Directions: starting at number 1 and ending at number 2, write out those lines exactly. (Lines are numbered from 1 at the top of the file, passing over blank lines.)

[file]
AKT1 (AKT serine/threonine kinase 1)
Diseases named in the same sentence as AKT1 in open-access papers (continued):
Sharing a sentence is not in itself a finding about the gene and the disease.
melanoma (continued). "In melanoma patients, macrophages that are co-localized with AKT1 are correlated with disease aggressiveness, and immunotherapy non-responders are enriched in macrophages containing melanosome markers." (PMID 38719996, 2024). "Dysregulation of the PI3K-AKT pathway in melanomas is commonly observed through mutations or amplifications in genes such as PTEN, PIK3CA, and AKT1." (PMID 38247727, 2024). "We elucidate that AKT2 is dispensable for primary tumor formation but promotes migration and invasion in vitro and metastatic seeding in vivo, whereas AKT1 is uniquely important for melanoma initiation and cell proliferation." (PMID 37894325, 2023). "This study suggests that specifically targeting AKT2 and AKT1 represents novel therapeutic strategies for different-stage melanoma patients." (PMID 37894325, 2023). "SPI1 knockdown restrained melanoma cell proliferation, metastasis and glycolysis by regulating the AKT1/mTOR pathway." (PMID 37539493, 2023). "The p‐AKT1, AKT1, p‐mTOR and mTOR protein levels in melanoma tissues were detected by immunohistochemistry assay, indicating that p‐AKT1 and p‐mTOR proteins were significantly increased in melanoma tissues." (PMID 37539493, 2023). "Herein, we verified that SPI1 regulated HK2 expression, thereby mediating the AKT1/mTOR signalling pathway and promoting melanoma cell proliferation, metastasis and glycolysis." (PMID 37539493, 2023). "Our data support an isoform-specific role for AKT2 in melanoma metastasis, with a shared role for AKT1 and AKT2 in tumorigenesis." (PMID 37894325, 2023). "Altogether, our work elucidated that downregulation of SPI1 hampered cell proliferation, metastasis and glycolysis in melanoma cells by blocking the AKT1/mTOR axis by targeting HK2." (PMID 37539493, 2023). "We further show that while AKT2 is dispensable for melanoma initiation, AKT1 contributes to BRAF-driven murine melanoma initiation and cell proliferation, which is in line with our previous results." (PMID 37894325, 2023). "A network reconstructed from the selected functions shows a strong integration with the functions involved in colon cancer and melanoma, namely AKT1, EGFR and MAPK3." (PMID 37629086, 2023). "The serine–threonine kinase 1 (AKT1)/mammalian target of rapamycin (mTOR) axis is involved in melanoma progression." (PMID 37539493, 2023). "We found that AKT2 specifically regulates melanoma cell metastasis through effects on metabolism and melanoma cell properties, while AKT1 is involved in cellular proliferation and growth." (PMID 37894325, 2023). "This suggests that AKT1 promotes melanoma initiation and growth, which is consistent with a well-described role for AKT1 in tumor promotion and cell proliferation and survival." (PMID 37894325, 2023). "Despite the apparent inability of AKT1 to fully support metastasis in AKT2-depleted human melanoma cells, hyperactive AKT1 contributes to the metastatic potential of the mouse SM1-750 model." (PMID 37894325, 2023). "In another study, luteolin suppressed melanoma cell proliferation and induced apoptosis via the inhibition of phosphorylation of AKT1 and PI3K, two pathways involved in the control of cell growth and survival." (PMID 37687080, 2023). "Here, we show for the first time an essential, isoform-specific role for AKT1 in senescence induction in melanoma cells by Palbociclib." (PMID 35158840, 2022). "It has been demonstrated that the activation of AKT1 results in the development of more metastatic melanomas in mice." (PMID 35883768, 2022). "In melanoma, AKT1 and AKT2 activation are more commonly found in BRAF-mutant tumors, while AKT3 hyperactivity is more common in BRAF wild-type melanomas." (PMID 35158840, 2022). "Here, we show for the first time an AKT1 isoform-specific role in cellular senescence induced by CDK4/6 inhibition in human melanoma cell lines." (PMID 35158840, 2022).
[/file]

AKT1 (AKT serine/threonine kinase 1)
Diseases named in the same sentence as AKT1 in open-access papers (continued):